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Payare conducts Beethoven and Shostakovich at The Shell

Payare, Lord of the Thunder

Boat horn leaves Shell shocked. - Image by San Diego Symphony
Boat horn leaves Shell shocked.

The San Diego Symphony concert on Friday, November 11, at The Rady Shell at Jacobs Park, featured a boat horn. For whatever reason, a boat was crisscrossing the harbor blowing its horn at very regular intervals. As majestic as the concert was, this wandering interruption is what almost everyone will remember.

Will we remember the U.S. premiere of a new piece entitled Time Three Movements for Orchestra by Thomas Larcher? We might since the boat horn wasn’t quite in full effect during this part of the performance. I will remember it because I found myself immersed in classical music in the middle movement. At that point in the composition, Larcher wasn’t hitting us in the face with the fact that this is new music.

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I must admit it was a moment of revelation. I realized that the vast majority of new compositions are constantly reminding the audience they are modern. Modern, modern, modern. How refreshing to hear, at least for a few minutes, a new piece that wasn’t completely obsessed with its own modernity. Bravo Larcher.

Will we remember Emanuel Ax performing Beethoven’s Piano Concerto No. 2? We will because the whimsical Ax matched the pitch of the boat horn on the piano between the first and second movement and observed that we were “in the wrong key.”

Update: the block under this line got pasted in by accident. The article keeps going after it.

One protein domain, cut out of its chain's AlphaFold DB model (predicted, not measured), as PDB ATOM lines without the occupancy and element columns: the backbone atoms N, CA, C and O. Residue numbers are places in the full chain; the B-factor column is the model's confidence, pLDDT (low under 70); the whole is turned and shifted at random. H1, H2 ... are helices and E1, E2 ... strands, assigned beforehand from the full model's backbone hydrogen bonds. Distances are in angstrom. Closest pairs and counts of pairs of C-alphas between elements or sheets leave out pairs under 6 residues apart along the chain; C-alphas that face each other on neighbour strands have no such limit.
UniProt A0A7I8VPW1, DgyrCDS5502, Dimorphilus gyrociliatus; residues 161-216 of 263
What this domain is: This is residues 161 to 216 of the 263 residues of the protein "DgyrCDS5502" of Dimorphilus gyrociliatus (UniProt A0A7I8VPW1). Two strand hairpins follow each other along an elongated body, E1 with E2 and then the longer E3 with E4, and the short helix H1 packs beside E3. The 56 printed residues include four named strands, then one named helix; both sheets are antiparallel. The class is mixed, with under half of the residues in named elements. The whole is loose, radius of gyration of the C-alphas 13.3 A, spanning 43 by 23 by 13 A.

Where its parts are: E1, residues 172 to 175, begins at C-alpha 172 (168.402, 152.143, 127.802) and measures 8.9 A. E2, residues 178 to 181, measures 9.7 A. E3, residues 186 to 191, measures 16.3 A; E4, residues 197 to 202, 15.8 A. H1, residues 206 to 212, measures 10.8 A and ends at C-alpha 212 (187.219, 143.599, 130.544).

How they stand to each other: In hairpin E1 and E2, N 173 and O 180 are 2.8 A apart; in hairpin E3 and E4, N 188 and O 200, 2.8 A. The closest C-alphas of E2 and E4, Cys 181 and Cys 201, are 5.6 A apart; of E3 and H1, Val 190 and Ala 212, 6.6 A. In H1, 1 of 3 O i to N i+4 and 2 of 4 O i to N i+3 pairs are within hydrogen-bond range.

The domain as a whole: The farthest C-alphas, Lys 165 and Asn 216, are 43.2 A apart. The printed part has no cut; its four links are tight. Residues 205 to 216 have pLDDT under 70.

All good-natured quips aside, the performance was stellar. Beethoven’s second concerto is an interesting piece because the orchestra sounds like Mozart while the piano part sounds like Beethoven. Ax made Beethoven’s piano part live and breathe with pure musicality.

Video:

Shostakovich Symphony No. 12, Fourth movement

I wasn’t that familiar with Dimitri Shostakovich’s Symphony No. 12 so I gave it a listen, on YouTube, before the concert and I wasn’t impressed. I wasn’t feeling the sardonic fury that informs Shostakovich’s most significant works.

However, about five minutes into the performance I was thoroughly impressed and immersed in a titanic soundscape that defied the limitations of the symphonic repertoire. Shostakovich can whip the orchestra up into a storm with the best of them and conductor Rafael Payare rode this storm as the lord of thunder.

I feel it necessary to mention the well-executed trombone solo performed by principal trombonist Kyle Covington. I only bring it up because it was easily the most expansive trombone solo I’ve ever heard and Covington had it covered.

Unfortunately, the boat horn rode out the storm and continued its inane odyssey throughout the performance. On the fortunate side, Shostakovich concluded his symphony with all the sound an orchestra can possibly muster. At this point, the boat horn bent the knee to the Shostakovich, the symphonic king. Yet as the music concluded and the audience dispersed the horn played on.